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Mosquito Transgenesis

Transgenic mosquito larvae are identified using fluorescent proteins (cyan, green, yellow or red) expressed in the nervous system

Drosophila transgenesis has been instrumental for the understanding of many aspects of the fruit fly biology, allowing over-expression of gene of interests —in a tissue-specific and timed manner thanks to the Gal4/UAS system and its refinements—; transposon-mediated mutagenesis for the discovery of key player genes in a given biological process; expression of proteins of interest fused to reporters such as the Green Fluorescent Protein (GFP) to follow their cellular fate; fine genetic manipulations such as gene knockout; targeted gene knockdown by transgenic RNAi…

Similarly, transgenesis can be expected to help unravel key processes in Anopheles biology including that of vector/Plasmodium interactions. Thus, we are particularly keen on exploiting Anopheles transgenesis to address our biological queries. In the future, transgenic mosquitoes may even help fight malaria, as transgenesis could also be used to render mosquitoes resistant to Plasmodium parasites or in strategies designed to decrease mosquito vector populations, such as the Sterile Insect Technique (SIT).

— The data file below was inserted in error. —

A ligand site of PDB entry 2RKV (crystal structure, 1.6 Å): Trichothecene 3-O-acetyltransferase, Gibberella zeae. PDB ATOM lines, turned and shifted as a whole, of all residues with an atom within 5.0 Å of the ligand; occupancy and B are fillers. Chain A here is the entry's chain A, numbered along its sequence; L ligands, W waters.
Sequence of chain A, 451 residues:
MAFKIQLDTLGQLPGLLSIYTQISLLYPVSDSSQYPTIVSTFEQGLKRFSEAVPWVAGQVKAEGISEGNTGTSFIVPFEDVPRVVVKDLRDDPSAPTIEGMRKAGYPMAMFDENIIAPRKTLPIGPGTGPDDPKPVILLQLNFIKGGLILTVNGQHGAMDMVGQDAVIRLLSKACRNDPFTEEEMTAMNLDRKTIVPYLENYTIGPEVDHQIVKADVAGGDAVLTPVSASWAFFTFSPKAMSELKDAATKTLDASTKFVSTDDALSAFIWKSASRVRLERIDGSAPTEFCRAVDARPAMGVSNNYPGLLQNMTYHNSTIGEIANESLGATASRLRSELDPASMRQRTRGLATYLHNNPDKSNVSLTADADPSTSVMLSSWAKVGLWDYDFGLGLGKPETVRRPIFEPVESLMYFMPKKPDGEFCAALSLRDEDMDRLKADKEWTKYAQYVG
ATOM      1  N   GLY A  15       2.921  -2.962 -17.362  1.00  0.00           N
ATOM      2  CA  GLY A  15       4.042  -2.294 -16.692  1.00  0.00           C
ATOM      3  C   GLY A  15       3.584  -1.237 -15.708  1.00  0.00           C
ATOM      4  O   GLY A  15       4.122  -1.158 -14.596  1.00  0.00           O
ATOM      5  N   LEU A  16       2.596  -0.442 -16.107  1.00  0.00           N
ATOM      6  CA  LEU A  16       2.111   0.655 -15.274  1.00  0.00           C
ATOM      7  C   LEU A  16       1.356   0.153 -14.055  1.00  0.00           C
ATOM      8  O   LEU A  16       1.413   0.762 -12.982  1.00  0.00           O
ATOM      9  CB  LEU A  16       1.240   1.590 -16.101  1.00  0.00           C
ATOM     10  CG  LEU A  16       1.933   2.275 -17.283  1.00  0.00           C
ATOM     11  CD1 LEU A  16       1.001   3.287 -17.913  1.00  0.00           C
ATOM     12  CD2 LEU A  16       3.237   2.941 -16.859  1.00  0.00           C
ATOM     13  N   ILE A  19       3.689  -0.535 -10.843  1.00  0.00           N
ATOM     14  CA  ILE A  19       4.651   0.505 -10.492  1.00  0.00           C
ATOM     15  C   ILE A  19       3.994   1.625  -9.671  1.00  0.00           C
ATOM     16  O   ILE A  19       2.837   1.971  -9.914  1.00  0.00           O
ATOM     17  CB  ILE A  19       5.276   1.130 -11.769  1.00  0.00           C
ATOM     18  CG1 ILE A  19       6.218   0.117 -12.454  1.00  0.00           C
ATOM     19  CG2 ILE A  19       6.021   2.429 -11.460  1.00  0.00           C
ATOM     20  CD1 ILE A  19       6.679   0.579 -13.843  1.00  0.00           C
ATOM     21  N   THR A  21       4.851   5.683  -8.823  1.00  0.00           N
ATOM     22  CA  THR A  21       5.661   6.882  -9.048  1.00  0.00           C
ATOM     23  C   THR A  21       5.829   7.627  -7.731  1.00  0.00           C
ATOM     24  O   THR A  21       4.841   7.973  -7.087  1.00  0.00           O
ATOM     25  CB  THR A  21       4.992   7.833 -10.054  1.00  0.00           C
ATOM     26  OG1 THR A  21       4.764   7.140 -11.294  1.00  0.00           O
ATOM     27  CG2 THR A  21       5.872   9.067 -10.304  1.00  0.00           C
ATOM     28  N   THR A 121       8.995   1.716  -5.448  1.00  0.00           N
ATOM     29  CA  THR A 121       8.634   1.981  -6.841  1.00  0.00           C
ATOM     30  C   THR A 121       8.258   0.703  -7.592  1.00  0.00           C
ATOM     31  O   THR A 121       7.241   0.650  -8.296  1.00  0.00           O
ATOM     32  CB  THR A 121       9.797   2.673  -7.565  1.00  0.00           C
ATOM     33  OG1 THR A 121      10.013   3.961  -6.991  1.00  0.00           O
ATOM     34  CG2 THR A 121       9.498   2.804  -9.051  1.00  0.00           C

We called this transgenic line “French kiss”.
Expression of various marker genes in transgenic mosquito larvae allow the automated selection of the desired genotypes.

We are interested in exploring the potential of all these aspects of mosquito transgenesis. Therefore, we worked hard to establish A. gambiae transgenesis in our laboratory and are now able to produce transgenic mosquitoes in a routine fashion. Key factors in this success were the optimization of each step of transposon-mediated transgenesis; the establishment of robust attP docking lines for phage PhiC31-mediated transgenesis and the construction of efficient helper plasmids; the use of automated larval sorting to distinguish between mosquito larvae carrying 0, 1 or 2 copies of a given transgene in order to rapidly generate stable homozygous lines and monitor subsequent transgene stability; and the use of multiple transgenesis selection markers to gain time by generating several distinct transgenic lines simultaneously.

With these tools at hand, we are currently (i) testing the effect of various transgenes on the outcome of a Plasmodium infection; (ii) establishing targeted mutagenesis of the Anopheles gambiae genome using TALEN synthetic endonucleases; (iii) setting up automated protocols to generate large populations of mosquitoes carrying the desired transgenes, or single-sex mosquito populations carrying no transgene at all. Pure male populations obtained in this manner may be used in SIT or in population replacement intervention schemes, aimed at increasing the frequency of disease resistant mosquitoes in the general mosquito population.

An Anopheles gambiae embryo ready to be injected (photo : J. Soichot).

In the future, we will further explore how transgenesis can help obtain mutant (but non-transgenic) mosquitoes that are unable to transmit disease. For example, bringing small modifications to mosquito proteins that Plasmodium needs to colonize its vector could render the vector Plasmodium-resistant. The transgenes used to obain these genetic modifications can be subsequently eliminated by genetic crosses and selection, and the obtained non-transgenic, disease-resistant mutant lines may be evaluated for population-replacement intervention strategies.